3. The footbridge is not obsolescence so much as project conflict, but it reflects the method of planning, where every project is conceived as a self-contained problem. In a better world the strategic plan would outline how they want to shift the system from the current state to one that is faster and more efficient, and every project, no matter how small would bring the plan closer to those goals, though never to completion. In that way the combination of projects becomes greater than the sum of its parts, and what they should be is relatively clear.

    Not that some project conflict isn’t inevitable, but to get back to Daniel’s end-point, if the strategic plan specified that interchanges are the way ahead, then even if an interchange wasn’t built then, the footbridge and surrounds should be designed such that it can be.

  4. Interesting, the text on the RRL site says ramps from Irving/Hyde but the images show a lift.

    The West Footscray and Sunshine pages say stairs, lift and ramps, but the images don’t show the latter.

    Tottenham makes no mention of any changes, so we can assume the steep ramp up to the platform will stay.

  5. Splendid. People should question the design of the stations too. Eg, Southern Cross Station recently got thin plastic sheets as a roof…it was hit by hailstones and got torn in several places.

    Did they not think we get hail in Melbourne?

    And why do stations now need to be in expensive angular shapes with wooden ceilings…my local supermarket is in a box shape and it looks fine.

  6. “Tottenham makes no mention of any changes, so we can assume the steep ramp up to the platform will stay.”

    This page talking about Tottenham station shows the Sunshine Road/Ashley street entrance and it does indeed look like the ramp stays…BUT we do get a flashy post modern piece of stainless steel looming above the entranceway.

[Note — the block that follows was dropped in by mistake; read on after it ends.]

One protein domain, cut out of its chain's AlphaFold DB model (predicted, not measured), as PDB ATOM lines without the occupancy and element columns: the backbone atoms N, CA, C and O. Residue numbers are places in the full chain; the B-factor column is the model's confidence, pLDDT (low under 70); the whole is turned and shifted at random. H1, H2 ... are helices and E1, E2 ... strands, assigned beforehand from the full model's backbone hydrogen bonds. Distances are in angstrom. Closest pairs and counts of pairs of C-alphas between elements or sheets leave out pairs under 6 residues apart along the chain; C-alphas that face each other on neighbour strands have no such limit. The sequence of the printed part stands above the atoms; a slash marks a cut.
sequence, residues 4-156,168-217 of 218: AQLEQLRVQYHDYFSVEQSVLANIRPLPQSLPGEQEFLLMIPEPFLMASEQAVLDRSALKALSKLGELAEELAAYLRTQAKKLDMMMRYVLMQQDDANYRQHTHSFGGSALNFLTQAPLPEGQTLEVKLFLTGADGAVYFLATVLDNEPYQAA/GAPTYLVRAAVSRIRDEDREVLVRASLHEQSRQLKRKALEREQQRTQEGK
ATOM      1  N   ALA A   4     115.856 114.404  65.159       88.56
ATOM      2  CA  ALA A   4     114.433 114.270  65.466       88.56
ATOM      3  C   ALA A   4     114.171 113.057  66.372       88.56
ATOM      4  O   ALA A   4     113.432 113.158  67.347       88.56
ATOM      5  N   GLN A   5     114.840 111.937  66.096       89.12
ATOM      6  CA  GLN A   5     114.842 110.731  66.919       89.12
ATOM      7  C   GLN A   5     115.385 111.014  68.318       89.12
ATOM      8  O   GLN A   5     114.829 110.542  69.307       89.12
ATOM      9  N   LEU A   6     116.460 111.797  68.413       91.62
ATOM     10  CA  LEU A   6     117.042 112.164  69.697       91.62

http://www.regionalraillink.vic.gov.au/about/designs/tottenham-station

    Somewhat reminiscent of a guillotine don’t you think?

  7. They’re using Agile methodology, where some rework/throwaway of components can be expected. The alternative is to plan to the infinite degree, and not start until everything is known, via countless planning studies. Now, which method of government is prefered?

  8. “They’re using Agile methodology, where some rework/throwaway of components can be expected. The alternative is to plan to the infinite degree, and not start until everything is known, via countless planning studies. Now, which method of government is prefered?”

    The “methodology” referred to actually displays a complete lack of understanding of urban design and utter disrespect for the people who live along the corridor or who must interface with it. The truth is there was NO planning for the urban fabric interface – this is a mess made by engineers and bureaucrats. The amount of public money that is being wasted on this project is just staggering – as is the damage done to the surrounding communities. I note also the sheer ugliness of the “design” of this project. Footscray’s lovely old – very historic – station is now a complete mess thanks to the RRL.

  9. This is exactly what happened at Nunawading station with Myki.
    They installed all the equipment, and then they demolished the station
    only to reinstall it all again at the new one. Government is an expert at wasting money.

  10. I hope the escalators they install are wider than the ones at North Melbourne station.

    They aren’t wide enough for a someone walking to pass a stationery person.

  11. They should never have built the damn thing in the first place. The old ramps were perfectly fine (for me, at least). If they hadn’t built that monstrosity it’d have been a LOT easier for the RRL.